I believe to be its corrupted stance on proposed natural gas drilling
in the Marcellus Shale. Below the letter is an earlier letter dated
September 22, 2008, which is referenced therein, and which sets forth
the legal basis of my complaint. If you have questions, please e-mail

Grace van Hulsteyn
364 New Turnpike Road
Cochecton, New York 12726

April 21, 2009
Alexander Grannis, Commissioner
Jack Dahl, Oil & Gas Bureau Chief
NYS Department of Environmental Conservation
625 Broadway
Albany, New York 12233

Dear Messrs. Grannis and Dahl:

I wrote to you last September, reproaching the Department for its
support and encouragement of the Marcellus gas play, contrary to its
statutory mandate and despite the environmental dangers posed by
high-volume hydrofracturing. If you have forgotten my letter, I am
enclosing a copy. I note that the misstated purpose clause in the
NYCRR that I drew to your attention still stands uncorrected after
seven months. .Your sole response to my letter was by way of a flyer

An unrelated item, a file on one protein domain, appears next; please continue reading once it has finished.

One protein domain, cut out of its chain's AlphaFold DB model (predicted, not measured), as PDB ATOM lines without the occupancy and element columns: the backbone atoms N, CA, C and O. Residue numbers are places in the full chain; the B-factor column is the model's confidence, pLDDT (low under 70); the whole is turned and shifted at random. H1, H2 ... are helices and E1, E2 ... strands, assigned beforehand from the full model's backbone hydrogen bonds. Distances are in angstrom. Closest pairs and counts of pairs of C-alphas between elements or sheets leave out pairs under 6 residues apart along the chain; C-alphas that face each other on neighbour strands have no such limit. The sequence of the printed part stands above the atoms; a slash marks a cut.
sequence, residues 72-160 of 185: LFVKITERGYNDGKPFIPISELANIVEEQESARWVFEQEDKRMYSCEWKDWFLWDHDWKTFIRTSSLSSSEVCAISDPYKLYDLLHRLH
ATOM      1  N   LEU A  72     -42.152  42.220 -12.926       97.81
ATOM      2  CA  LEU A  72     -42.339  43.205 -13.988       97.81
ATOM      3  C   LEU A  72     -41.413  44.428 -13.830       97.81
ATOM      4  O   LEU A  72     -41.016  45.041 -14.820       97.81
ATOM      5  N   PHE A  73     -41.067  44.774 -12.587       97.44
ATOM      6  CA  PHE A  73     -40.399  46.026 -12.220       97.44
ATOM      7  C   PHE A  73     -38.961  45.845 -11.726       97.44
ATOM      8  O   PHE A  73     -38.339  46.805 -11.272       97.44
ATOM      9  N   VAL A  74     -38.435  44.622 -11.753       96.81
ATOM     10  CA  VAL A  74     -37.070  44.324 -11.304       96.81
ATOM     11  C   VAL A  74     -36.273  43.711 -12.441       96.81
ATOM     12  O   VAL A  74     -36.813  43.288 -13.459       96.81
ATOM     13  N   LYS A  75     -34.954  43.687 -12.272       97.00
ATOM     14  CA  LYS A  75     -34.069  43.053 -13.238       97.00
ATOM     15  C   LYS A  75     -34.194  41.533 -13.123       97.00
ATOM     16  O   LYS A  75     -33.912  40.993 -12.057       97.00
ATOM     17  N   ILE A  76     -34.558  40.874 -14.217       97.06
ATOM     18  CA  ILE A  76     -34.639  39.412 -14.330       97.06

directing my attention to the first draft scope for the supplemental
GEIS that the Governor had ordered. I read it and submitted my
critical comments.

Now that you have heard from many
hundreds of articulate citizens who have voiced their fears for their
families’ health and safety, their land, their livelihoods, their homes
and their communities, – those things it is your statutory mandate to
protect – it is even more troubling that the “final scope” of the
scope adheres to the same “don’t worry, be happy” theme.

would have been heartening to read, in Part 7, that you plan to review
such alternative courses of action as phasing in gas development and
even banning it, had you not in the preceding Parts reiterated your
stubborn conviction that the process is essentially benign and that
your procedures will prevent all harm from occurring. That tells us
you will not be doing any serious rethinking unless and until something
confounding or apocalyptic happens. In the meantime, the new scope
still offers no protection to private water wells, the predominant
drinking water sources in the region, and it perpetuates the wishful